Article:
A friend of mine and incredible musician, Celisse Henderson recently shared the following on her Instagram Story, speaking to her white, cis gendered colleagues in the music industry:
“Something to consider…
If you are a white person who is incredibly active on social media when it comes to the promotion of your music/art/brand/ideas etc. but are completely and utterly silent in the face ot the constant harassment, degradation, and death of Black, Brown, Trans, Queer and LGBTQ+ people, I would ask you to not only consider why that is, but how you think it makes these groups of people feel to experience your deliberate silence?
A special note to my many white, cis gendered colleagues- what does it mean to have a career centered around playing pop, soul, roots, blues, R&B, rock country music, (the list can go on and on) created on the back of Black people but choose to be more concerned with losing followers/your brand perception than the actual lives of the people, whom without your career would not exist?
Any of you that know me on any level, know that I say this lovingly, as a real perspective I would implore you to ponder. I am not here to shame you, but to tell you that your apathy is seen, felt and devastating to experience.
Before you post another video of your own content and nothing else, I will leave you with a word that constantly stays at the forefront of my thoughts.
‘What good is it for a man to gain the whole world, but to lose his soul?’”
Friends and colleagues in the wellness and yoga world. I ask us all the same question. You may think that yoga is neutral, that social media isn’t the space for speaking up, but I am going to lovingly tell you, you are wrong. The music we play in our classes to accompany our teaching, how much of it is by musicians of color? The pretty little phrases we are able to roll trippingly off our tongues, we are only able to say them because our privilege to even be able to be in those spaces was built on oppressive systems that allow us to have the money, time and access to even being in those spaces. Neutrality and silence are not only dangerous, but they are our complicity.
I have been most recently and closely associated with the Baptiste yoga community in the last few decades of my career. It is currently and thankfully in the midst of going through its own very necessary reckoning around social justice, sexual misconduct and power. There is this phrase that is constantly bandied about: “Do the work”. I have to ask, what is this work that we are talking about? If it is only getting more closely acquainted with a methodology and kind of personal empowerment that leaves us feeling good in our own skin, but isn’t interested in examining how that skin has been a free pass to even be able to consider a “personal revolution” in the first place, then I am so out and calling it: The continued silence and lack of words, yes even and especially on social media, is violent. And it’s not wellness or yoga. It’s racism.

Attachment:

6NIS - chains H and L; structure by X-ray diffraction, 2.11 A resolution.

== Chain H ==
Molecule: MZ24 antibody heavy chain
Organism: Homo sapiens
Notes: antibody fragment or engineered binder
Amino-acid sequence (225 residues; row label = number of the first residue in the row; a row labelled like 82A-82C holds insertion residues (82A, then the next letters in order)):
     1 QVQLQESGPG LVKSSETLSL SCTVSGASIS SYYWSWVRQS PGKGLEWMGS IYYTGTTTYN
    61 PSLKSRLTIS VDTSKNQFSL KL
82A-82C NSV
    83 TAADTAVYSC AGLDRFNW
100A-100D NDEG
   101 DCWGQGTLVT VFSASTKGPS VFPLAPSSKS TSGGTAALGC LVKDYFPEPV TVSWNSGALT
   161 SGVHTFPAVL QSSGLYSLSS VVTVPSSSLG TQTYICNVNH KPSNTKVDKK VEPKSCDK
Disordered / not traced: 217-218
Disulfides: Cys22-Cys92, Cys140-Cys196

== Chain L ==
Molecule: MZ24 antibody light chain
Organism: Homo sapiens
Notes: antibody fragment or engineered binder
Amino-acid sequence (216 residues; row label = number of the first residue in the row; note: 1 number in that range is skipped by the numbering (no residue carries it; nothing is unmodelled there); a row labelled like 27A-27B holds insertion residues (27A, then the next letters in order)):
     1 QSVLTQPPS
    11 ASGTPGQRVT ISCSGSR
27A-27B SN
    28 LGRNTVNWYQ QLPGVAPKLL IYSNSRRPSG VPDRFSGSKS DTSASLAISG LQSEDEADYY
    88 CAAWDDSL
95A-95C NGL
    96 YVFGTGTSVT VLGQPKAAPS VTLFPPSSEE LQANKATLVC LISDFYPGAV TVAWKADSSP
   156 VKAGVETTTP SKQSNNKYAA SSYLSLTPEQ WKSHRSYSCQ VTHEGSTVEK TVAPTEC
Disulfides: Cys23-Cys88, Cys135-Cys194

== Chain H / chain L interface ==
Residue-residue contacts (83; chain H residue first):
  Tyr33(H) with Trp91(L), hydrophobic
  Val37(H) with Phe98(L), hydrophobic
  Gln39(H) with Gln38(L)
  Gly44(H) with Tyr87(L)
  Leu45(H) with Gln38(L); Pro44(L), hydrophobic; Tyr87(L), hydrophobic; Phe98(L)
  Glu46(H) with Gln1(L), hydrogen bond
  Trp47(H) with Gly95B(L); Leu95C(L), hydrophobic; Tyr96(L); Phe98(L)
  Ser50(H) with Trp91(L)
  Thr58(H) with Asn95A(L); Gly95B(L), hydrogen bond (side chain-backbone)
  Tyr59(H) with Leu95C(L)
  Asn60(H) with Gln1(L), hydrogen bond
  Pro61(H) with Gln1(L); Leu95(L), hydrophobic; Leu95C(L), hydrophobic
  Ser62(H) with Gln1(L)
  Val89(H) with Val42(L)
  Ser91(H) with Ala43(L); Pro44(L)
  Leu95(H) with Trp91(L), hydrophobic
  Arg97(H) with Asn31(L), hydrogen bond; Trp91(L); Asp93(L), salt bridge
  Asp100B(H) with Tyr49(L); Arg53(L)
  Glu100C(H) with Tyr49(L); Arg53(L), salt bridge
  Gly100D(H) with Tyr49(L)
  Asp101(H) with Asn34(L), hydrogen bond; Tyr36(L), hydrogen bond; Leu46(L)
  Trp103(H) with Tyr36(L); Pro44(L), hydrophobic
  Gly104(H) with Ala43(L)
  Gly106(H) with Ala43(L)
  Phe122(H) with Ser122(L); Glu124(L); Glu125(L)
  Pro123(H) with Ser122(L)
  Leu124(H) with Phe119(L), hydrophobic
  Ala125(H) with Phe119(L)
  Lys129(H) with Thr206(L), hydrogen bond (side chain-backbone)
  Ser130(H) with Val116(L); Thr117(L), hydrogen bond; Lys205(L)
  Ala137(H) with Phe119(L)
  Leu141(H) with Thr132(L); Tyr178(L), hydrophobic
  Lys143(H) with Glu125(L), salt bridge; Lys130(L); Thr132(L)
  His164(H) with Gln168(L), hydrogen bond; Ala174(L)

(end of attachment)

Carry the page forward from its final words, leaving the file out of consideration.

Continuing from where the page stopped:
And for my friends and colleagues in yoga and wellness who are interested in making changes and being radically honest with how our own racism continues to perpetuate and uphold problematic systems, most especially in wellness, begin with this article from The Cut and listen to these stories from Black women in wellness. Follow and donate to Anti-Racism Daily and SHARE their social templates that they freaking create for you! In time, you will become more and more comfortable with finding your own words, but you have to begin somewhere.
Please hear me friends, I am not here to shame anyone. Shame is not a tool for social justice and I know that. But another Black man died at the hands of a white police officer. A woman no less. We have work to do and we cannot actually get to it until we honestly acknowledge our own racism. Again. A year later after we watched one of the most horrible lynchings of our time in broad daylight, on tv, with an entire world watching. What you have to say about it, matters and will be the difference between continuing business as usual, or actually disrupting it.
“Come from we are connected” is another nice sounding phrase that often gets said in Baptiste Yoga. It’s lovely isn’t it? It’s very much in line with other popular yogi phrases such as “we are one”, yoga meaning union or the culturally appropriated (and inappropriately used) meaning of Namaste: “The light in me bows to/is the same as the light in you”.
**side note: I have learned from the amazing Susanna Barkataki that there is actually no I in the true meaning of Namaste and it is a greeting used to honor elders, not an ending as it has been appropriated”**
Anyways, these are all lovely and nice ideas, that we are all connected by some greater power or energy or really the way I see it: what you do affects me and what I do affects you. I’m totally down with coming from we are connected. I believe it and I believe in living that way.
And what has been so incredibly disheartening this last year is that so many yoga leaders and wellness advocates alike have actually seemed to be coming from the exact opposite place. In the middle of a global pandemic where a tiny microscopic virus has been wreaking havoc on the collective of humanity, most especially marginalized communities and people, I have heard more talk from wellness and yoga leaders about the unfairness being bestowed upon them not being able to work, or live life the way they are used to, more than any recognition or reverence paid to the very reason WHY so many of us have been forced to surrender our livelihood for the time being...because people. have. died.